The Norwegian government denies it supported Bodu Bala Sena
Issuing a statement The Royal Norwegian Embassy in Colombo states that The Norwegian government strongly denies any financial, moral or ideological support to Bodu Bala Sena. Under no circumstances will Norway support organizations that seem to work against religious kinship and peaceful coexistence, neither in Sri Lanka nor in any other country. On the contrary, we are deeply concerned about the anti-Muslim rhetoric and actions which we witness today in Sri Lanka. This message has been conveyed by the Embassy to different religious leaders including Muslims as well as government officials.
Dialogue is an important part of Norwegian Foreign Policy. This means that Norwegian diplomats will talk to individuals and/or organizations who we do not necessarily agree with or support their policies. We do that in order to get a better understanding of the politics of a country.
We also believe that religious leaders play an important role in any society and could be a moderating force and key players in promoting peace and reconciliation. Therefore, the Norwegian Government has been supporting several projects related to inter- and intrafaith dialogues in many countries, including Muslim countries in South Asia and the Middle East, acknowledging the concerns and frustration of many Muslims today of being wrongly labeled as terrorists.
In a series of many meetings with different religious leaders, the Norwegian ambassador in Sri Lanka was invited to meet Ven. Galagadatthea Gnanasara Thera a while back. This particular meeting was seen as an opportunity to give a strong message about the importance of religious tolerance. During the meeting the Ven. Gnanasara Thera conveyed critical statements about Muslim practices in Sri Lanka. The ambassador urged Ven. Gnanasara Thera to speak the language of moderation and not fuelling communal and religious tensions. The people of Sri Lanka does not deserve more conflict after 30 years of internal conflict, was the key message of that meeting.
Unrelated to the meeting in Colombo,the Ven. Galagadatthea Gnanasara Thera had previously been visiting Norway in 2011. The visit to Oslo took place before his affiliation to Bodu Bala Sena was known, actually before the embassy was even aware of Bodu Bala Sena’s mere existence. The trip to Oslo was organized by an organization called Norwegian Peacebuilding Resource Centre (NOREF), which invited a group of 8 Singhalese from Sri Lanka, among them 5 prominent Buddhist priests, to meet a group of Tamil Diaspora in Norway from 20-26 October 2011.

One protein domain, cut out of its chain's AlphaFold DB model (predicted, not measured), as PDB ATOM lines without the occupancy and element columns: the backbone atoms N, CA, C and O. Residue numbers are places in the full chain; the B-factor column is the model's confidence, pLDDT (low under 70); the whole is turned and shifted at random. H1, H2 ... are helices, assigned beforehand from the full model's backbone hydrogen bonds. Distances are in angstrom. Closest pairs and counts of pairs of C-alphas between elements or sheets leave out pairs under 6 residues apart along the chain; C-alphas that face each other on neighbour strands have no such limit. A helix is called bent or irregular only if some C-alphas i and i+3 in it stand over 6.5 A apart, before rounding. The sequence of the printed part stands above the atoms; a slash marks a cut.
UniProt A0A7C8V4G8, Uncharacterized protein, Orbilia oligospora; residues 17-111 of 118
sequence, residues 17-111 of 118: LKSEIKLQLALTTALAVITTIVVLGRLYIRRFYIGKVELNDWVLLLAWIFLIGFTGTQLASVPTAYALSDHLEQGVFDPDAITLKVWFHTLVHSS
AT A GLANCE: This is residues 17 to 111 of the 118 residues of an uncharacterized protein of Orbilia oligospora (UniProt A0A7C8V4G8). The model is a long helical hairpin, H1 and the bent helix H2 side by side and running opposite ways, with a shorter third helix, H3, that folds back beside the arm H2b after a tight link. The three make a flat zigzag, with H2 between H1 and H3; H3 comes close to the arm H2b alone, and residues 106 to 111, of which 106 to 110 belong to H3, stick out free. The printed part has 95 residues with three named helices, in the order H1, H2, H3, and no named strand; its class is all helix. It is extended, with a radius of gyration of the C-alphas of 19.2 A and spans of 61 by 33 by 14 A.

The delegation consisted of the following members:
1. Ven. Galagodaatte Gnanasara Thero
2. Ven. Aluthwewa Ananda Thero
3. Ven. Dapane Sumanawansa Thero
4. Ven. Welimada Shantha Thero
5. Ven. Witharandeniye Nanda Thero
6. Dr. Dilanthe Withanage
7. Mr. Pujitha Wijesinghe
8. Mr. Mark Antony Perera
The Worldview International Foundation (WIF) was the entity in Sri Lanka organizing the visit to Norway. The Ven. Galegodatte Gnanasera Thero contacted the foundation in April 2011 to explore possibilities to meet with representatives of the Tamil Disapora in Norway to look for ways and means to create a common policy to solve political problems regarding the ethnic challenges in Sri Lanka. As a result of extensive planning, it was agreed to arrange a Reconciliation Conference in Norway from 20-26 October in partnership with NOREF. Moreover, as a follow up to the talks held in Oslo, the Norwegian Ministry of Foreign Affairs granted support in 2012 for a reconciliation project in Sri Lanka based on an application from the Nordic International Foundation (NIS Foundation). The main objective of this project was to engage all ethnic/religious groups in an attempt to strengthen the reconciliation process. The Norwegian support to this project was ad-hoc.
The Norwegian Embassy continues to have close relationship with the Sri Lankan Government after the end of the war in 2009 as well as with the opposition, including Sinhalese, Tamil and Muslim elected representatives and civil societies. In the Norwegian statement on Sri Lanka at the 22 Session of the Human Rights Council in Geneva we emphasized the following: “ Furthermore tensions between religious communities must be addressed in a responsible manner to ensure sustainable and inclusive reconciliation.”